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Product News

Hands-Free Evidence Sampling Device Prevents Contamination

August 29, 2007  | 

Forensic investigators may soon have an electronic ally that allows them to collect samples quickly, automatically, and without handling the evidence. The Department of Energy's Los Alamos National Laboratory in New Mexico has engineered the Hands-Off Sampler Gun to help crime scene investigators prevent cross-contamination or mishandling and to protect them from potentially hazardous substances such as ricin or anthrax. 

The idea for the Sampler Gun originated with Dr. Torsten Staab, a scientist at Lab's Applied Engineering Technologies division. When Staab observed the collection process during routine lab inspections, he realized there must be a more accurate and less time consuming method of recording the samples.

Currently, each sample collected takes five minutes or more to process at the scene. This includes handling a swab or other method of collecting the sample and then bagging it for submission to a lab. It also requires manually recording information such as where, when, and how the sample was collected and who collected it, then identifying it with a barcode. The information then needs to be duplicated electronically, leaving it open to subjective interpretation and potential errors in the process.

No-Touch Technology

But the battery-operated Sampler Gun instantly and automatically records the time, place, and name of the sample taker to reduce the number of process errors and operator contact with contaminated areas. The device also includes a universal sample media adaptor which enables the collector to load and discharge a variety of sampling media (e.g. swabs, Q-tips, etc.) without them being touched by human hands.

Staab was convinced that the technology could be used not only at crime scenes, but also during bioterror and arson investigations, at environmental research sites, and for industrial hygiene applications.

He applied to Los Alamos technology transfer office for commercialization resources. However, without a prototype, Staab's technology was turned down.

CCAT Funding Arrives

But Staab was undeterred by the setback and he sought help from the Center for Commercialization of Advanced Technology (CCAT).

With separate offices located at the Office of Technology Transfer and Commercialization (OTTC) at California State University, San Bernardino (CSUSB), and San Diego State University (SDSU), the CCAT program actively solicits and reviews promising technologies engineered by small entrepreneurs, academic researchers and government labs.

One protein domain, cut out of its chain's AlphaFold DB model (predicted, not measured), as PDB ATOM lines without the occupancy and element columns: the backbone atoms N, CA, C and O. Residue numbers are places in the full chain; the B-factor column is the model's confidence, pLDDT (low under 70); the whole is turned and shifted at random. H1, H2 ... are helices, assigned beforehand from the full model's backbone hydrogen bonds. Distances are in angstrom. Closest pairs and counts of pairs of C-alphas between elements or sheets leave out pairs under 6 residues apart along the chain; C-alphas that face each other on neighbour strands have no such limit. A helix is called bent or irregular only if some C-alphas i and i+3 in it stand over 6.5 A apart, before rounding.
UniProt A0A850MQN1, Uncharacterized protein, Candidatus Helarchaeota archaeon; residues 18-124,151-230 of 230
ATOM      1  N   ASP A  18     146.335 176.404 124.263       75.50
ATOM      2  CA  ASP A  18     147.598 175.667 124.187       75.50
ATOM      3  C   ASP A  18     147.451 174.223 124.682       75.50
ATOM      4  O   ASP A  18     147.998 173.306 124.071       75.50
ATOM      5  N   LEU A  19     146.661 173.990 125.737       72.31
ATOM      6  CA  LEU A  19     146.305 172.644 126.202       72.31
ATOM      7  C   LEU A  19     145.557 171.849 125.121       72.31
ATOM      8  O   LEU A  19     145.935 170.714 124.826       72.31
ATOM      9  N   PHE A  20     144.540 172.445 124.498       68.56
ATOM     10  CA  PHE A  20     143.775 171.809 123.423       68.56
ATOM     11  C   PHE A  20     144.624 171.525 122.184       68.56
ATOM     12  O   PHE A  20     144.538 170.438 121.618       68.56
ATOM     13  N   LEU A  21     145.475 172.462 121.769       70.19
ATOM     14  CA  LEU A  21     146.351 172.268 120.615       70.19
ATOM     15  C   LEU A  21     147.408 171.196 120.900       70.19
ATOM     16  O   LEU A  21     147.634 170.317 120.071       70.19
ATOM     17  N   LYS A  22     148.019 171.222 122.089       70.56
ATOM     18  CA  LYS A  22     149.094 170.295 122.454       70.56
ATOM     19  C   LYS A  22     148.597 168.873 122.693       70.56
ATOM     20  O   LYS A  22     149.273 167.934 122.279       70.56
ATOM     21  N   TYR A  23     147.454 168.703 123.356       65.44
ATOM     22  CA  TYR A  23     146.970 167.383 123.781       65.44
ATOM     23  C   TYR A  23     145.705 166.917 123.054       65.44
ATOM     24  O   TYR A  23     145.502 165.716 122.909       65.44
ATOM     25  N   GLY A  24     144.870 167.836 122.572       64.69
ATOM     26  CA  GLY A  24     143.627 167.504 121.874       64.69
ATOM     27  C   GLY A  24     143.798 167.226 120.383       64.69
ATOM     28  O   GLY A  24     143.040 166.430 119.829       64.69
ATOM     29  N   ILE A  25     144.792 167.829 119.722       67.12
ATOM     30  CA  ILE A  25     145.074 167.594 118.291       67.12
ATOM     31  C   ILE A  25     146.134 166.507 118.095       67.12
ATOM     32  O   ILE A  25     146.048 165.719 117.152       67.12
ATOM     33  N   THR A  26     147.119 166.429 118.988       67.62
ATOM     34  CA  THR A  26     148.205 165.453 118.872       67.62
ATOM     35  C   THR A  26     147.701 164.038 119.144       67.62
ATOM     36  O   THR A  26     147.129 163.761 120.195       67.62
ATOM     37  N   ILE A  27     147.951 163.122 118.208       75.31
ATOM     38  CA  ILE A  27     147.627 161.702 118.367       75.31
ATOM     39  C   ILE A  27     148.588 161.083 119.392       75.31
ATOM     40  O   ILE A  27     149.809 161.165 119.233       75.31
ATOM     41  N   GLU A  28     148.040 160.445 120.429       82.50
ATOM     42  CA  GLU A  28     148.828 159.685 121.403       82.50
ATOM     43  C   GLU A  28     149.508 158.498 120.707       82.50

In February 2004, OTTC awarded CCAT funds to Staab amounting to $75, 000 for prototype development with additional funding for a market study.

This funding gave Staab the needed resources to get the Sampler Gun's prototype development off the ground. "The funding allowed me to buy all the components that I thought would be important to the device, but it also helped me to pay the required in-house software and engineering," said Staab.

Fool-Proof Sample Taking

The first prototype of the Hands-Off Sampler Gun was completed in 2004. The data recorded at the scene is stored on a wi-fi enabled Pocket PC that is embedded into the Sampler gun. The data can be downloaded at a later time to a desktop computer. The PC can also be used to wirelessly download maps, instructions, intra-team communications and blueprints to sample collectors to improve efficiency and situational awareness.

Staab also designed the Hands-Off Sampler Gun to include a digital camera that can take still shots or video; a digital voice recorder; a bar code reader; a cryptographic key reader for user authentication and encryption, a sonar sensor for measuring distance; a temperature probe; GPS capabilities; an SD memory card reader and an electronic compass. The design also included voice recognition sensors, which allows users to voice commands to the system, thus, minimizing contact with the device and lessening the possibility of contaminating it.

The Sampler Gun was also designed so that biological, chemical, and radiological sensors can be integrated into the device to provide sample identification capabilities for instant feedback.

Additionally, the Sampler Gun stores its multi-media field information in a non-proprietary data format using eXtenable Markup Language (XML). This allows all federal, state, and/or local government agencies involved with the sampling process to easily share and store the information while using their own proprietary database systems. "Rather than engineering a device that spits out 10 different data formats, we came up with a generic one that everyone can read easily and can map into their own data bases if they want to," said Staab.

The Sampler Gun Fan Club

The device has now has a legion of fans. The FBI—who helped Staab with feedback early on—has offered assistance in field testing the Sampler Gun. And, during a recent round of beta tests at the Los Alamos National Labs, sample collectors in haz-mat suits gave the device high marks due to its ease of use during limited mobility situations. Footage of this test was aired on Court TV's "Saturday Night Solution" in July 2007.

The OTTC program management also provided ongoing support for the Sampler Gun with another $7,000 in January 2007 to build two additional prototype devices that Staab's team can send to potential licensees. "Prior to getting the CCAT funding, I was developing this project in my spare time," said Staab. "The CCAT funding officially turned this into a real lab project. Thanks to the seed money I got from CCAT, I was able to bootstrap my way up and get to where we are now."

Staab expects the Sampler Gun will be ready for licensing by Q3 2007.

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